Man walking his dog stumbles across unusual pits on beach, leading to unexpected discovery

The pits were believed to be ancient graves before officials determined that they were ancient fishing bait tanks. (Nothumberland Coast National Landscape)

A man walking his dog in the United Kingdom inadvertently helped archaeologists and geologists make surprising discoveries at a local beach, officials say.

Northumberland Coast National Landscape officials published a blog post about the recent discoveries last week. The dog walker was on a stroll at Foxton Bay in Northumberland, located in North East England, when he spotted unusual pits near the shore.

Officials thought that the pits could possibly be graves dating back to the Bronze Age or the medieval era. But experts changed their minds after an excavation.

"These pits are thought to be bait or fish tanks from the post-medieval or modern periods rather than burial costs," the blog post explained. "Key features of the tanks are side and base slabs made of shale and a thick clay lining. They are around 1m x 0.5m and an almost oval shape and have no top slabs."


Nothumberland Coast National Landscape communicators officer Helen Wilson-Beevers told Fox News Digital that one of the pits was noticed back in 2013, but the rest of the structures were unknown to officials. 


A local historian found proof of a centuries-old fishery that may have used the fishing bait tanks. (Nothumberland Coast National Landscape)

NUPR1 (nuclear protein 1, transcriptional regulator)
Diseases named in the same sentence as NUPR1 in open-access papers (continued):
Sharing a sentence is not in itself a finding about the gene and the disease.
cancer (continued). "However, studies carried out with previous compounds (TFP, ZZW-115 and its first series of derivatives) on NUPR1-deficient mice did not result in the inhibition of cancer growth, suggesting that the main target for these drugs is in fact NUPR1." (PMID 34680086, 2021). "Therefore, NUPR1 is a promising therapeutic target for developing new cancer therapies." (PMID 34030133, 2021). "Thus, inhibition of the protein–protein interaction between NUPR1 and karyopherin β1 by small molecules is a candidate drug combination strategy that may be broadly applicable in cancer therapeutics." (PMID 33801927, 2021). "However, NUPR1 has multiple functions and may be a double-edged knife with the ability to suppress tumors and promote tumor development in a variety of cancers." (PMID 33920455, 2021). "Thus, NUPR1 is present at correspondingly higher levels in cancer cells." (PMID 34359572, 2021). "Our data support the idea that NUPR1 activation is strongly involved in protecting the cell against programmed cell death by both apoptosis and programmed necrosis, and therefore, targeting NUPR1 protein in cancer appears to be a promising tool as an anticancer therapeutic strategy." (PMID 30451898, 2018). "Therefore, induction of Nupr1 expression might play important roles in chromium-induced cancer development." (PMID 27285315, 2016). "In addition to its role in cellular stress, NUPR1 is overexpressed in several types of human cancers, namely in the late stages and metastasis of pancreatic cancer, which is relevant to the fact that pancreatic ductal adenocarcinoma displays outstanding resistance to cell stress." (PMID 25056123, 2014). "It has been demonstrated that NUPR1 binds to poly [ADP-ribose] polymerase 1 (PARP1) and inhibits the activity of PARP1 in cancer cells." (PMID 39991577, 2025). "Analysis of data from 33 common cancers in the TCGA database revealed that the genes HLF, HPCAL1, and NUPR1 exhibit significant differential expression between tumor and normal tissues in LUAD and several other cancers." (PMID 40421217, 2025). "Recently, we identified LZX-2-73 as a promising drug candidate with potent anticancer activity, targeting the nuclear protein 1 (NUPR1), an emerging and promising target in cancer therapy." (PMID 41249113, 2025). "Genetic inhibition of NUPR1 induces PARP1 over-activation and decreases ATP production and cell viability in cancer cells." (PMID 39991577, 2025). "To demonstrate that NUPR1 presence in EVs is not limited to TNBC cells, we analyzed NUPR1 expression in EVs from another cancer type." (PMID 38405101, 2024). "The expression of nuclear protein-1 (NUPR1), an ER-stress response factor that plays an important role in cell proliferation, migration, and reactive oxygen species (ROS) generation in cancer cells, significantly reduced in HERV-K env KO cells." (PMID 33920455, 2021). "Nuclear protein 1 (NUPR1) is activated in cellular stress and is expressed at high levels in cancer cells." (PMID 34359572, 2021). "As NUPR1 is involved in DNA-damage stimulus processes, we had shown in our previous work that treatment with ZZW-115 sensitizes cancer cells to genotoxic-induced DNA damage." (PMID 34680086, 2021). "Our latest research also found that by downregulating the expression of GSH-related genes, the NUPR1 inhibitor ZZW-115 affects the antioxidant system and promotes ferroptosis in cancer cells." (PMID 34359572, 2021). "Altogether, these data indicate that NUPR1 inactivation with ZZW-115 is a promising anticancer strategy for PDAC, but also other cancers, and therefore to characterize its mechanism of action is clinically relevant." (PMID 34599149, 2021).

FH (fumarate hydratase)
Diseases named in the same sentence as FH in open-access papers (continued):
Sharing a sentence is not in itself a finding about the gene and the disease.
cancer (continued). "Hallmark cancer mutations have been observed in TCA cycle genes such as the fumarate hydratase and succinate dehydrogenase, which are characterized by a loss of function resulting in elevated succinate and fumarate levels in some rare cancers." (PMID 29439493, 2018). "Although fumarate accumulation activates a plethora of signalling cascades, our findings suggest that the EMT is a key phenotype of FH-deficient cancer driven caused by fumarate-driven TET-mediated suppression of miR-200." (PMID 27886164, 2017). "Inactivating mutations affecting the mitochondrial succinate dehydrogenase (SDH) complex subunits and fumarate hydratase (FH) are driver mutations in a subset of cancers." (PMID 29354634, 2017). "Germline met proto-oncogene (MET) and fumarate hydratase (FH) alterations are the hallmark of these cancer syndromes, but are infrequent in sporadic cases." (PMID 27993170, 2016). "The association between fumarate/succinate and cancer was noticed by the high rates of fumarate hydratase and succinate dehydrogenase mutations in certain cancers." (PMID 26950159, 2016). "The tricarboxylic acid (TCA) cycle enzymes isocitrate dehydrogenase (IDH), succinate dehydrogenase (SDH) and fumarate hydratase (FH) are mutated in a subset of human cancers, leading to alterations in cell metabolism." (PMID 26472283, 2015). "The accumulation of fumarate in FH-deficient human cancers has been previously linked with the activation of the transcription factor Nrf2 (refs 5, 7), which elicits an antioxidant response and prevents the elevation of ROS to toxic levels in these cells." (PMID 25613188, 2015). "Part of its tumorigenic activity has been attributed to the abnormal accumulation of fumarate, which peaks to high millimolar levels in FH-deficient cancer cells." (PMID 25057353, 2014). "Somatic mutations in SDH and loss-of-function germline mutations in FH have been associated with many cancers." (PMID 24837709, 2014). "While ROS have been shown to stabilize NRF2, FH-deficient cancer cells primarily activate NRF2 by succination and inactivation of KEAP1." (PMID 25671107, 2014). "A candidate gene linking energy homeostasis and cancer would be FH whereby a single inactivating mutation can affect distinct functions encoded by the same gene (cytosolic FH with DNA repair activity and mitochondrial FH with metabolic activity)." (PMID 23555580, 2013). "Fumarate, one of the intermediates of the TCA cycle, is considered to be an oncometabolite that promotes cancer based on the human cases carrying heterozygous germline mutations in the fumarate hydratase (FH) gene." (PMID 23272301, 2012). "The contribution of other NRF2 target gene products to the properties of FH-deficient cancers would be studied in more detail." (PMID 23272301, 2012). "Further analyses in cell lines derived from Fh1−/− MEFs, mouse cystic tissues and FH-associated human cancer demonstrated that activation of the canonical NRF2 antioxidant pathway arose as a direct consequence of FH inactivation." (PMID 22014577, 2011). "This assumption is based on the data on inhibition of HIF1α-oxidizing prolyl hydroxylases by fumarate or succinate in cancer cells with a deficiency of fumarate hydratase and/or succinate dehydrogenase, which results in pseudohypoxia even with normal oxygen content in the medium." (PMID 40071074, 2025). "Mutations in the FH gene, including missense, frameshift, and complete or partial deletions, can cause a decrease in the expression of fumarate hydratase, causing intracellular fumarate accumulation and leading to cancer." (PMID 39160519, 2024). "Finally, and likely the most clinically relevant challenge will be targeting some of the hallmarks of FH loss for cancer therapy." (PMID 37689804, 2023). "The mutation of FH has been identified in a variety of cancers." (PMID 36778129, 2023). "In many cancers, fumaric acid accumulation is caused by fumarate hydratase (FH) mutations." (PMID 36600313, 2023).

"Our current hypothesis is that they date back to somewhere between the 17th and 20th centuries," Wilson-Beevers explained.


A local historian named Adrian Osler was able to gather information about historical fishing activity in the area, and found proof of a local fishery in the 19th century – lending credibility to the bait tank hypothesis.

-"In the absence of direct evidence as to the purpose and date of these structures, they are best considered reductively in respect of known historic shoreside activities, which could include bait storage, live catch storage or preserving lines and nets," Osler said.

"The principal baits used in inshore longline fisheries were limpets and mussels, either of which might convenience the fisher if held in large numbers in short-term storage in water. For example, ‘Bait [storage] pits’ cut into bedrock have been reported from Cresswell," he added.

The tanks had been cut into "beachrock," which is a formation of seashells and laminated shells. Wilson-Beevers told Fox News Digital that beachrock is rare to find. 

A geologist called the discovery of the beachrock "surprising" and noted that it is more likely to naturally occur in tropical and sub-tropical environments.

"[The beachrock's] position implies it was formed at a time when sea level is higher than it is now," Northumbrian Earth geologist Ian Kille was quoted as saying. "There have been fluctuations in mean sea level in post-glacial times which may account for this. This can only narrow the timeline for beachrock formation down to between approximately 1,000-6,000 years ago." 

Officials aren't sure if the beachrock is natural or artificial, but the discovery has helped give them an idea of how coastal erosion has progressed over the years.

"There is a possibility the beachrock is man-made and could’ve been a mixture of beach sand and lime to stabilize the bait traps," Wilson-Beevers said. "But the assumption we’re working with is the beachrock offers evidence that the high tide mark in this location was at one point slightly further in land than today, which is very interesting."

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